NO ONE can have missed this weekend’s political drama. More Sir Moaner than Sir Humphrey, Home Secretary Priti Patel’s senior civil servant Sir Philip Rutnam has declared war on her – going fully public, claiming constructive dismissal and threatening to take her to an industrial tribunal.
The likely result, commentator Iain Dale tweeted yesterday, will be that nuance and truth won’t get a look in.
Some of the truth is this: Priti Patel, for all her seemingly tough rhetoric and the horror of her civil servant, is still nowhere near radical enough about the changes to Home Office, police and justice culture needed to cut ever-rising crime.
Her comments at a conference in central London on Wednesday were full of the same tired rhetoric on crime and justice that we have been subjected to for the past decade: a promise to reduce the number of offences by throwing more money at the problem.
One need only look at the last time the Tories tried to hit a national goal to see quite how incredible these promises have become. Look, for example, at the pledge to cut annual immigration to the ‘tens of thousands’, made by Cameron and maintained by May, to see how such unfulfilled promises become a thorn in the side of successive governments, highlighting their failure to deliver on their commitments, yet keeping them a ‘nasty party’ target for the Left.
The day after Patel made her speech, the Office for National Statistics published a report stating, as reported in yesterday’s TCW, that immigration from non-EU countries was at its highest point since 2004. If this is the Tories ‘delivering on their promises’, we should be very wary indeed of the Home Secretary’s lofty ambitions. Not least now that Sir Philip has revealed what she is up against in the Home Office.
The deep irony is that Patel’s speech about crime reduction sounded like more of the same: empty words masquerading as meaningful policies in another attempt to win over the electorate. But given Sir Philip’s unprecedented attack, was this just the beginning of what she was planning? Investing more money in the police is, of course, to be encouraged – what is not to be endorsed, however, is the perpetuation of a policing structure that is wholly unsuitable and ineffective.
Ms Patel cannot be unaware that, far from being an effective agent against crime,the contemporary police force in Britain too often seems little more than a call-out service. Despite some individual officers manfully doing their job in the face of rising crime and personal attack, the long arm of the law has been hacked off, leaving a bloody stump: an emasculated force trapped behind mountains of paperwork and inhibited by human rights and compliances.
This is the situation that the Home Secretary must face against the stout resistance of Whitehall.
It is about a culture change. Re-establishing preventive police methods of the past, with a ‘bobby on the beat’, which were much more successful than the embarrassing and inadequate ‘system’ currently in place. It is little surprise that the 1960s, which brought wide-ranging and damaging changes to the policing system – for example, the Police Act of 1964 – was a decade in which crime doubled. Officer numbers climbed, both in real terms and per head of population, yet crime continued to escalate. Research from the University of Cambridge has shown, for example, that preventive foot patrols are more effective at reducing crime, but time and again such studies have been ignored and buried, the only response being the arrival of the police community support officer – a damp squib if there ever was one.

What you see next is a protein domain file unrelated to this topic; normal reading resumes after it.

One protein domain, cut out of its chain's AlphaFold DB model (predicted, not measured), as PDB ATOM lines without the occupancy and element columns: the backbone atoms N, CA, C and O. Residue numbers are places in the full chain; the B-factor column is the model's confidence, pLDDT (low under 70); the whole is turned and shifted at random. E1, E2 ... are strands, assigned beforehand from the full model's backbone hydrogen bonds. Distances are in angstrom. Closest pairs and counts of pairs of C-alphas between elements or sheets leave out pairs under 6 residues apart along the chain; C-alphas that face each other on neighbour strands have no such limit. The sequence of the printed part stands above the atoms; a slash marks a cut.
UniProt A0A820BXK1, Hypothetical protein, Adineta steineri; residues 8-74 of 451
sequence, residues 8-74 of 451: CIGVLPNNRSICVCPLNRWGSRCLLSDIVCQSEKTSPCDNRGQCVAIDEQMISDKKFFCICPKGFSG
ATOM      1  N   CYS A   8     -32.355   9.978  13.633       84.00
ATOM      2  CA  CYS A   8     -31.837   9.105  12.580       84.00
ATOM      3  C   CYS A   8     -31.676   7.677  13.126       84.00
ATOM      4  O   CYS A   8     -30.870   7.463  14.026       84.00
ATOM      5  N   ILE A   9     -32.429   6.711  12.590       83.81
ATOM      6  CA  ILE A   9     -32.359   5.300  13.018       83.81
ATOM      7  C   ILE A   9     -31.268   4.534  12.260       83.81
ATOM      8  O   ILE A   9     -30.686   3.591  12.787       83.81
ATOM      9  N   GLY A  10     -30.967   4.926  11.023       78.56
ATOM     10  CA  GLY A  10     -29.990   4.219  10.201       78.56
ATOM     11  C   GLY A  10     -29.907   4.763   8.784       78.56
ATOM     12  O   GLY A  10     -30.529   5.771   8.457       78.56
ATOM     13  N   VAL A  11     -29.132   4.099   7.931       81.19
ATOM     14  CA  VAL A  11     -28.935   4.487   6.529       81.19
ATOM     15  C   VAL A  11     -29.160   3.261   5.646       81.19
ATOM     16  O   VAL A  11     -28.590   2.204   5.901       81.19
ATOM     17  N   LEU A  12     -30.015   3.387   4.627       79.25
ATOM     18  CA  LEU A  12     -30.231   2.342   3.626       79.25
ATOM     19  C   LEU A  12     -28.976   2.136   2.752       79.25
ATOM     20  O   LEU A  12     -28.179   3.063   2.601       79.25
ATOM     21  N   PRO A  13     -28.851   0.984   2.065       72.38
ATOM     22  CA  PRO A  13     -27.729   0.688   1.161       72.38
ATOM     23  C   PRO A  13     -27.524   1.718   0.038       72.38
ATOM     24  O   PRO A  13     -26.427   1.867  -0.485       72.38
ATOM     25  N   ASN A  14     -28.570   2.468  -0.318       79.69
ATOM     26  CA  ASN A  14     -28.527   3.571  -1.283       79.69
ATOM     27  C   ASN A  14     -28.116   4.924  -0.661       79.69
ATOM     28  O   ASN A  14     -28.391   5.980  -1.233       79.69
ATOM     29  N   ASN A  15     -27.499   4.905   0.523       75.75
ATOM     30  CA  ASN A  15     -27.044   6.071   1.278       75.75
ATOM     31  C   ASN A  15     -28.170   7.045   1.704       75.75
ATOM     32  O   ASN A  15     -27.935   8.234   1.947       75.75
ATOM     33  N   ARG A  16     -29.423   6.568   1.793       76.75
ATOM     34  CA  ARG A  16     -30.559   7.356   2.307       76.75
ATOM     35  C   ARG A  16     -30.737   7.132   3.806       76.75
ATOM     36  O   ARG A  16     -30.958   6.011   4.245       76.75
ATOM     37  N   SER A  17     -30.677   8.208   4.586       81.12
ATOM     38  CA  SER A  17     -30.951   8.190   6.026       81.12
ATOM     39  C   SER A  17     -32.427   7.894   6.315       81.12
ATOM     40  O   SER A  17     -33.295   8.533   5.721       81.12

Police can hardly be expected to prevent crime if they are constantly whizzing back and forth in cars (leaving the sanctity of their vehicle only to pop into their secondary haven of the nearest fast-food establishment – a regular sight in my neck of the woods) rather than braving the beat in difficult neighbourhoods.
Even when a bobby is allowed out of his office cage, too often he’s encouraged to go after the wrong man. Whilst Class B drug users are issued ‘community resolutions’ which do not show up on their criminal records, people who pray outside abortion ‘clinics’ have the book thrown at them. So may people the police choose to think are guilty of ‘hate crimes’. If this is the path the police and the government are set on following, we need to be exceptionally worried.
This, so far, is what Patel has failed to address.
How are these 20,000 extra police to increase both the number of criminal charges, and the number of people who are sent to prison? At the moment only 7 per cent of reported crimes lead to prosecution, and of this small minority, only 7 per cent of defendants are sent to prison. In other words, only a tiny number of people receive any form of serious judicial punishment. On this minuscule figure, the Home Secretary is notably quiet.
One wonders too what Patel, and indeed the Prime Minister, thinks this all-powerful influx of 20,000 new recruits will do about the social breakdown, resulting in crime, that her government seems consistently to promote, for example the ‘lack of male role models’ on which a female police chief stunningly and somewhat ironically commented yesterday. Just a week ago Phillip Blond in the Telegraph asked: If married families are our basic social structure, why are the Tories intent on penalising them?. Why, for instance, are they promoting family breakdown with no-fault divorce, a Bill introduced by a ‘Conservative’ peer which has the support of the Government when, as we know, societal strength stems from familial strength.
If Priti Patel really wants to reduce crime, she would do well to acknowledge that it is not a problem that can be solved with the right amount of money, but with the right mindset – in her own government as well as in the Home Office. Now that would give Sir Philip something to think about.